Cami Courtright

Cami Courtright

There is a dinner group in a small neighborhood. A member explains to me, “After doing dinners together twice a month for a while, we realized there were three very different types of meals. We had the hometown grill families. We had the hummus and veggie plate families. And then the extreme vegan meals that are usually wheat and sugar free too. You know, where you’re still hungry after. We had to design a system depending on who was hosting.” She showed me a group email:

D = desserts will have sugar

M = if you want meat/poultry you have to provide your own

V = if you want vegetarian option, have to provide your own

VP [veggie protein] = protein will be nuts, tahini, tempeh, etc.

NS = do not give children anything with sugar

W = wine only, any fancy health drinks like kombucha... BYO


An acquaintance told me her neighbor had left her job and was musing one morning, “I don’t know what my purpose is. Maybe to invent a new kombucha flavor?”


A worker at Fiesta market asked about a chocolate mocha drink I purchased for a dollar off.

“What can I say? I follow the sales,” I joked.

“You should see when kombucha is on sale here,” he countered. “Entire cases walk out the door. We are usually out in one afternoon.”


Guy flags down another guy backing out his truck in the parking lot at Papas and Pollo. “Hey, bro... there is kombucha on the top of your car, man!”


A Facebook post: “Watched a finals game at a packed bar in Los Angeles. Lots of people having a great time drinking and watching sports. Watching the next game at a packed little bar at a market in Sebastopol. Almost no one is drinking (ok, one person is drinking kombucha), and I am pretty sure it’s packed because almost no one in Sebastopol has TV.”


At Whole Foods I overheard somebody talking about a new restaurant: “They have kombucha on tap!”

I walked up behind someone at Community Market staring at several rows of healthy juices, herb-infused shakes and kombucha. After a minute I asked him if I could grab a drink. He turned to me. “Oh, I'm sorry. I was in the zone. I’m not used to such a selection of healthy drinks. They don’t have that where I’m from.”


At a mainstream dining place and I noticed they served kombucha and Revive. I commented on this to the dude behind the counter, who mumbled, “Well, you gotta keep the locals happy.”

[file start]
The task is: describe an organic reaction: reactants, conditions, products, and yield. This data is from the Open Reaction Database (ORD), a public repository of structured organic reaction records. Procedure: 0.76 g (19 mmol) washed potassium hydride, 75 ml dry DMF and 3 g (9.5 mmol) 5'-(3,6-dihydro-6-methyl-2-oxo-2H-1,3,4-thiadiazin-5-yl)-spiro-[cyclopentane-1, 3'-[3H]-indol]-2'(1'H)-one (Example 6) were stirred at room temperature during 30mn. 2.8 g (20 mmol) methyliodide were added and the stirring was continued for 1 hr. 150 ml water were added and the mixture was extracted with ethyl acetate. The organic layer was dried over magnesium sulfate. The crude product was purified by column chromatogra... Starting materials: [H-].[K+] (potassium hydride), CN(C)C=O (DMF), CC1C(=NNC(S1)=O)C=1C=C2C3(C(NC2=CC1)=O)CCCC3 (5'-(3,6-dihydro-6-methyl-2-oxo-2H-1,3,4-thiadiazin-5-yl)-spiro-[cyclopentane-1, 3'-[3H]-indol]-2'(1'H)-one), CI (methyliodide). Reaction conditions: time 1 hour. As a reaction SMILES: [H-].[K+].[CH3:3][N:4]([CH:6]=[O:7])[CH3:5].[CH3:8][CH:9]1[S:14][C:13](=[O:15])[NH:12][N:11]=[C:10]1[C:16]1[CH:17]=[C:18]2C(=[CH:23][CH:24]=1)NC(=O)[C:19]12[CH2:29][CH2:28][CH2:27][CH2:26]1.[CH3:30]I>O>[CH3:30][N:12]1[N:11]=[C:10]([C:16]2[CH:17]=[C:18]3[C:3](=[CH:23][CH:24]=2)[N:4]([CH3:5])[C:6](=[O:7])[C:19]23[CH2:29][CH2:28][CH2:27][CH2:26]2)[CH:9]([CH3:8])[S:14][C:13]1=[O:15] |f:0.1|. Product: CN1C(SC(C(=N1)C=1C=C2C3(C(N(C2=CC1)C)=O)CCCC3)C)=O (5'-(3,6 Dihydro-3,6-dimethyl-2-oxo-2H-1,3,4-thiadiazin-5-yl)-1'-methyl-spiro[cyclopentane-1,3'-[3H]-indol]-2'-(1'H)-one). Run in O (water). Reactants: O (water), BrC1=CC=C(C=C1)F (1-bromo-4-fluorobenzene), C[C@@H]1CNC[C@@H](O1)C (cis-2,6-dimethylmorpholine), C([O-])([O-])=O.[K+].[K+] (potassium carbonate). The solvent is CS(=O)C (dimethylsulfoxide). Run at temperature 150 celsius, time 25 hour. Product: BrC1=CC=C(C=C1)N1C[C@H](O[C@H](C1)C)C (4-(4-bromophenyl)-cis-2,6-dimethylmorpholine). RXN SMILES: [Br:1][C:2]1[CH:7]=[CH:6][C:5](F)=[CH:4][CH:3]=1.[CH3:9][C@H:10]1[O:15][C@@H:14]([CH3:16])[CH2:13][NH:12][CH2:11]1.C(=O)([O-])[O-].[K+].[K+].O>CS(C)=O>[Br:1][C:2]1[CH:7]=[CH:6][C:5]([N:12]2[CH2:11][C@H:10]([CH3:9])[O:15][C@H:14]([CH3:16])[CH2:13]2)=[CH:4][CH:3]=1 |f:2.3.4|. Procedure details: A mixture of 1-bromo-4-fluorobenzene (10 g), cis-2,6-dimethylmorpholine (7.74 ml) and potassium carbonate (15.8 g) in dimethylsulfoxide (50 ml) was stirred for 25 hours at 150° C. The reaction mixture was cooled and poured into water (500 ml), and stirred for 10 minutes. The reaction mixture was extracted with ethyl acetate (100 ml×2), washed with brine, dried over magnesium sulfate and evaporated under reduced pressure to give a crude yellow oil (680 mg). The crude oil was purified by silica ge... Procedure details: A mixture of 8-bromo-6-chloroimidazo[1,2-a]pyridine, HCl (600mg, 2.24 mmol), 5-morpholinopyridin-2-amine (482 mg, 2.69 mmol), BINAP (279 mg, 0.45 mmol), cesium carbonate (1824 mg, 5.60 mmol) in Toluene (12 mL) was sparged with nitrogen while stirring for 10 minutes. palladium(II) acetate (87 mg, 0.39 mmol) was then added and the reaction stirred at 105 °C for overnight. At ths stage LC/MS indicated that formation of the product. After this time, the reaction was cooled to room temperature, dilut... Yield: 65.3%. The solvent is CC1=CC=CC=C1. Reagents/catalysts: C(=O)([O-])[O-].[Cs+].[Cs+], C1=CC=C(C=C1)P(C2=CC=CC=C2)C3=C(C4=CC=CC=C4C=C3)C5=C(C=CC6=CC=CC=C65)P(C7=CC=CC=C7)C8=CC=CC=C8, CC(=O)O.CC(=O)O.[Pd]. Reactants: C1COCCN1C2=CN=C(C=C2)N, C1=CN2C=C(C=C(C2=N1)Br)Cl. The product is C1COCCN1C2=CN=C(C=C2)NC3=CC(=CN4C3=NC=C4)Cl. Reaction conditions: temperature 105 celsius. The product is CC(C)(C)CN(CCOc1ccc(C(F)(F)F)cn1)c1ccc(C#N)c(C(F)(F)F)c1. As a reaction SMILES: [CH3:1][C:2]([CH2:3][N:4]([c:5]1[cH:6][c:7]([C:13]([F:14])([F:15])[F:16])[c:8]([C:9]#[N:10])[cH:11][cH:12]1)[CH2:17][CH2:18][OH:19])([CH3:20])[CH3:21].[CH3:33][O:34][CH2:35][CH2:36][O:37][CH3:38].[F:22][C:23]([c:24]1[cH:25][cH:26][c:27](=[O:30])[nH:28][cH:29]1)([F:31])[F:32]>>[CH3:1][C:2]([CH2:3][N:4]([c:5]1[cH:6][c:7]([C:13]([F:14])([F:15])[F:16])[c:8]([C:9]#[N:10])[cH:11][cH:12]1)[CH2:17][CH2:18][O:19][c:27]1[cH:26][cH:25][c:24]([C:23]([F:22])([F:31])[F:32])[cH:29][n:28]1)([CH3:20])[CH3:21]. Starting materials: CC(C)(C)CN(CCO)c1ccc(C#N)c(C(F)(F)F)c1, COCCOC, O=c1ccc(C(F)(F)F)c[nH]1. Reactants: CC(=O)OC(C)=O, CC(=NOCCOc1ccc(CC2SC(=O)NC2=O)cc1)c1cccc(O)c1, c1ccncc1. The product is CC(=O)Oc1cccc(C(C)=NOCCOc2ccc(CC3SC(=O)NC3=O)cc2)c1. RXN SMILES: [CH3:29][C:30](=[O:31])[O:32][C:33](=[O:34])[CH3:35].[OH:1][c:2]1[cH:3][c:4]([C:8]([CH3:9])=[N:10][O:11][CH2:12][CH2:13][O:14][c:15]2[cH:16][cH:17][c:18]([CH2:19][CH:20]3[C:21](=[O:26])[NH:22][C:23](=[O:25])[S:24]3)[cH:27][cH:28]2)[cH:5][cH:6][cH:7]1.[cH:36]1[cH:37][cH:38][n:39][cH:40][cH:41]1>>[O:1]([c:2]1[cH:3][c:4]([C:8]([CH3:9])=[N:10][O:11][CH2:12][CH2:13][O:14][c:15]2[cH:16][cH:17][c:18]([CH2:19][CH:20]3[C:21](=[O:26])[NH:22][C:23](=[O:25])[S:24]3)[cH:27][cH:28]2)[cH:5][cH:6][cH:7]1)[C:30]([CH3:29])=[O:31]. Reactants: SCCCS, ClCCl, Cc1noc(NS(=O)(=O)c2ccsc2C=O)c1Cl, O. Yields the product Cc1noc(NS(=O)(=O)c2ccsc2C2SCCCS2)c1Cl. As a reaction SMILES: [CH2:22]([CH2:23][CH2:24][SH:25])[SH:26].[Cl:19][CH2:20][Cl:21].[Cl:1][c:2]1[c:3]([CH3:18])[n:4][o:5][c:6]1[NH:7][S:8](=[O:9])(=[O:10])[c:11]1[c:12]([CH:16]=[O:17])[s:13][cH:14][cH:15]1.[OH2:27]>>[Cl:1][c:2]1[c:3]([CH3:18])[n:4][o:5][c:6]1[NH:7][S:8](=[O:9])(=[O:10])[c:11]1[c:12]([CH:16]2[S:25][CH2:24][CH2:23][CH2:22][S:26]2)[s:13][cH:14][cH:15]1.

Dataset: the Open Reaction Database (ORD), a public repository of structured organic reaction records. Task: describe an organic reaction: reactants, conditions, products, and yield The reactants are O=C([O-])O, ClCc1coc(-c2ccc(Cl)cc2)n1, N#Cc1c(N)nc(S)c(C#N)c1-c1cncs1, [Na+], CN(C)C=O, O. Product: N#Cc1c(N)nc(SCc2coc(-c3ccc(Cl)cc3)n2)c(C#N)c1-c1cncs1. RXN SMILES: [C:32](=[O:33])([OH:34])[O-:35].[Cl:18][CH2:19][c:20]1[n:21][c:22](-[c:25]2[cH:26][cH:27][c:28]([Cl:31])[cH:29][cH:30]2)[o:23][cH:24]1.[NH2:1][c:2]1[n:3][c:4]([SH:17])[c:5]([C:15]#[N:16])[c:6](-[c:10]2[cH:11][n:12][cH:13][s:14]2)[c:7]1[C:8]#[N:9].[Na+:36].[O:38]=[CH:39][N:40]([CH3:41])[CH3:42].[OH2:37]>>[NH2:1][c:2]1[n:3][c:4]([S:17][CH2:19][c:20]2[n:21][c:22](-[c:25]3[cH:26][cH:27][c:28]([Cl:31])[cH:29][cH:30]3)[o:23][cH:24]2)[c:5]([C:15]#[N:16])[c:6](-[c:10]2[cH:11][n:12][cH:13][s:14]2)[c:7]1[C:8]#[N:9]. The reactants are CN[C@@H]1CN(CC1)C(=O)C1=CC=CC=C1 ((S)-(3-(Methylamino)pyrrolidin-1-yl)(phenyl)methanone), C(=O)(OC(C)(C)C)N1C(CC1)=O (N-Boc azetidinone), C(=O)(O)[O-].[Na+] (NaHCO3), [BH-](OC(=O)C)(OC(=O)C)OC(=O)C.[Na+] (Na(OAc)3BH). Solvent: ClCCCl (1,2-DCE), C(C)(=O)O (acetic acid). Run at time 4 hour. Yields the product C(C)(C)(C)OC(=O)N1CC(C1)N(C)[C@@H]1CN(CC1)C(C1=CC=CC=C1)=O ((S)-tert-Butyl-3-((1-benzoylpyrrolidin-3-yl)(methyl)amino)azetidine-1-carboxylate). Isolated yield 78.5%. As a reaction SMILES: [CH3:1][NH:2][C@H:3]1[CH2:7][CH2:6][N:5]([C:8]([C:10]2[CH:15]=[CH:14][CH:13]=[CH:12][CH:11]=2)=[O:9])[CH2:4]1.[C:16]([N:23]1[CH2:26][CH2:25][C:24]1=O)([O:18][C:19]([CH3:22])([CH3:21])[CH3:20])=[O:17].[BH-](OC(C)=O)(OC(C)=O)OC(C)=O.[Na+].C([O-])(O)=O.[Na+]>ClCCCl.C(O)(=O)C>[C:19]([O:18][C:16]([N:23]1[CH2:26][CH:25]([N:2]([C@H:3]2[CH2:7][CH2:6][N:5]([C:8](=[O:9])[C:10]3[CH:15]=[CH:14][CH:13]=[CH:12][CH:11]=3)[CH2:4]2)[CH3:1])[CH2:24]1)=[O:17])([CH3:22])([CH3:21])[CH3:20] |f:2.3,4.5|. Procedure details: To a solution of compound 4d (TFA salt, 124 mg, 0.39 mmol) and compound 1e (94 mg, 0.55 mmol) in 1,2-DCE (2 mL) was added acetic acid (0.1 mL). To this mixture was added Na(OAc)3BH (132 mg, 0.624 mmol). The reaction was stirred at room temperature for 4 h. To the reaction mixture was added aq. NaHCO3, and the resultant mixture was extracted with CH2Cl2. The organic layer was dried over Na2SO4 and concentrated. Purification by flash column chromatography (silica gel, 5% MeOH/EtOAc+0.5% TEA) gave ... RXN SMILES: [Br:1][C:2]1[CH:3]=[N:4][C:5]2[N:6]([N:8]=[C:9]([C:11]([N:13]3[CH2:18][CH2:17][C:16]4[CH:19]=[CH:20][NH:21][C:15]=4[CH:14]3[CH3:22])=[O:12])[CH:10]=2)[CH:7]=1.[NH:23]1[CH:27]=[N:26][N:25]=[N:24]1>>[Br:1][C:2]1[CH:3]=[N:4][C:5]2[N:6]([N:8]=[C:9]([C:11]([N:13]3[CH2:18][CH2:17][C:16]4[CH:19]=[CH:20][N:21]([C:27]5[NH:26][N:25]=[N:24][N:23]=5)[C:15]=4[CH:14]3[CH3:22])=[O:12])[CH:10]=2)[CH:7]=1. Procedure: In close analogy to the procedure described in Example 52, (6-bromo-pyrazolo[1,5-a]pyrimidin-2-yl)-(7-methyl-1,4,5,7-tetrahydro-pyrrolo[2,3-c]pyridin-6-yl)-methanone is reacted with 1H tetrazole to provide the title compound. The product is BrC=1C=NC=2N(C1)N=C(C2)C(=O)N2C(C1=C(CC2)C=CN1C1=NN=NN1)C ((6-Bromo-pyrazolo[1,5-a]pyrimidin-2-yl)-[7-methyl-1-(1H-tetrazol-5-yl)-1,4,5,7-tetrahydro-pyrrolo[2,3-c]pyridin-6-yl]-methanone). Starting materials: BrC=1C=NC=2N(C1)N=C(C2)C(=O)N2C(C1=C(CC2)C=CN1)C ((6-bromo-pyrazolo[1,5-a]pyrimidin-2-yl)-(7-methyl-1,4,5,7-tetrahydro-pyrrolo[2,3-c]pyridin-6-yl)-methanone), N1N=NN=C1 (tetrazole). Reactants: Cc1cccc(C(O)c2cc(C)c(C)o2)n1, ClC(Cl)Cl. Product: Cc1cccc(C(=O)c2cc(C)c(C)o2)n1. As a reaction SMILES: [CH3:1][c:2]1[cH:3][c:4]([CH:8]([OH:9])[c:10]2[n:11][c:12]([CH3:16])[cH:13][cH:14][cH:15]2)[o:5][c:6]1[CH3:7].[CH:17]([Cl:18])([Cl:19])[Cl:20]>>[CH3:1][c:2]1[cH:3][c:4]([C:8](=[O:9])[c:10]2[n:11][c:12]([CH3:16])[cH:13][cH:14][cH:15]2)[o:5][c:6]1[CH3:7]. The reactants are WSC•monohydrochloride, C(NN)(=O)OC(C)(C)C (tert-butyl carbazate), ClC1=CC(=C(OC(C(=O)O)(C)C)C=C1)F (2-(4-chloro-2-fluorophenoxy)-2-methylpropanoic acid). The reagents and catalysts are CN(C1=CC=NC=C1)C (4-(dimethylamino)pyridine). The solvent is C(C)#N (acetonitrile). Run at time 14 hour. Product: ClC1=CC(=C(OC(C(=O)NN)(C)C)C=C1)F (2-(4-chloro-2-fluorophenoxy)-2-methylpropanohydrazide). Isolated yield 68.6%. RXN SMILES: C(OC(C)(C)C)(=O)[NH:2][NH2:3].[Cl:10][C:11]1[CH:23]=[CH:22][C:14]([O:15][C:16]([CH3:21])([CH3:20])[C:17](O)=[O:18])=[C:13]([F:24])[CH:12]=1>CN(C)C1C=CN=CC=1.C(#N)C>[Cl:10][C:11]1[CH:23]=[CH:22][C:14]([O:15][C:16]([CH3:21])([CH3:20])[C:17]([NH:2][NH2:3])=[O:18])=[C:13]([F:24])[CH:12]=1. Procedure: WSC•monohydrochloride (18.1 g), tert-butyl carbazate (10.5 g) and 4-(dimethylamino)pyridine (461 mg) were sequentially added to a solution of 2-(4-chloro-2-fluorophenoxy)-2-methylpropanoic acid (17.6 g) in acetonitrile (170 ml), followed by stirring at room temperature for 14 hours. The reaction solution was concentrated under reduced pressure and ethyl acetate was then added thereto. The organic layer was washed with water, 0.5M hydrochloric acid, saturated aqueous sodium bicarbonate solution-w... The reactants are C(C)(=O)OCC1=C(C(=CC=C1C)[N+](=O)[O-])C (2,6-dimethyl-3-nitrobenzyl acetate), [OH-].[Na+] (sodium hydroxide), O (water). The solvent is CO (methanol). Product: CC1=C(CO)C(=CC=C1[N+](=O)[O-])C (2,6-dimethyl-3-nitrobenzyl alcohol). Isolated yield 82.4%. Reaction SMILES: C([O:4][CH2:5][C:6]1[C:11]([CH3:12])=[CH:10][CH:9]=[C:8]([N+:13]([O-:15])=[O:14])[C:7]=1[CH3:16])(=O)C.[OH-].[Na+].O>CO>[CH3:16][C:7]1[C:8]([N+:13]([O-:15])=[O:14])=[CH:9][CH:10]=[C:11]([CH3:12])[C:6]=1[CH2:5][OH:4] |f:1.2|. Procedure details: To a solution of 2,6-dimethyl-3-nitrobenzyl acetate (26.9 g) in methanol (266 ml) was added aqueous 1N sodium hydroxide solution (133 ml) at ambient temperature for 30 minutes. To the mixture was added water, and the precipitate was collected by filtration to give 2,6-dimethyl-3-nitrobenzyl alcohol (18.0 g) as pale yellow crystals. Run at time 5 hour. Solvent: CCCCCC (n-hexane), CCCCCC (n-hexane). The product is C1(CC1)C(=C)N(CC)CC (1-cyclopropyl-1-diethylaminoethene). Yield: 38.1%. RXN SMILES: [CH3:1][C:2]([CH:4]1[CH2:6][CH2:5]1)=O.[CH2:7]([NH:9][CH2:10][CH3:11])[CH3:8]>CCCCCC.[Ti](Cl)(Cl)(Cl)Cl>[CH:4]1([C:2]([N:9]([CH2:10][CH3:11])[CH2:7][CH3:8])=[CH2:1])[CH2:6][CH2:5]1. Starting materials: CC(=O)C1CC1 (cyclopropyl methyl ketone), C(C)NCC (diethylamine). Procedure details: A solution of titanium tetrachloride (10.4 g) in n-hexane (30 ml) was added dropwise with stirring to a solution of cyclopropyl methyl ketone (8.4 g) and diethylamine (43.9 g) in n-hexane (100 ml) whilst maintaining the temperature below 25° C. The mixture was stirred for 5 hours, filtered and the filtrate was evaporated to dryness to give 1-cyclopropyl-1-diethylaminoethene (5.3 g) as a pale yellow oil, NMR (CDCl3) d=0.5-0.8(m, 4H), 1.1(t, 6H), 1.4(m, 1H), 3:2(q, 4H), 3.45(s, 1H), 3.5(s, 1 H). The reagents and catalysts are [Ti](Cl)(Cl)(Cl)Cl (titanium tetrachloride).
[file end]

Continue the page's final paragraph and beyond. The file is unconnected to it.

A shopper I briefly chatted with told me one of her renters watches games at the Community Market bar. “Where else could he go watch a basketball game and drink a bunch of kombucha?” she mused. “It’s his happy place.”


Kombucha flavor of the week: tantric turmeric

A friend rolls her eyes. “People can’t just drink kombucha? It has to be a tantric experience? It has to be the best kombucha you’ve ever had?”


“You really don’t like kombucha?”

“No, it tastes like flavored beer. Mixed with dirt.”


Shopping at Community Market when you are not from here:

“There are no normal drinks here! I think that there is no Coke or soft drinks in all of Sebastopol.”


In a local establishment, the complaints about Sebastopol:

• People don’t look when they pull out of a parking space and are surprised when you honk at them, as if they didn’t realize they were on a road.

• Hipsters have taken over the Barlow.

• People give you too much personal information when they come in to buy one item.

• Needs a Trader Joe’s.

• People are too nice.

Cami Courtright is the author of Sebastoblog, which can be found at


(1) comment


[rolleyes] I really don't like kombucha. It is so sour. I get my diet Dr. Pepper at Lucky Market. You will have the same luck at Safeway and most restaurants have normal soda. As for people being nice, you can never be too nice.

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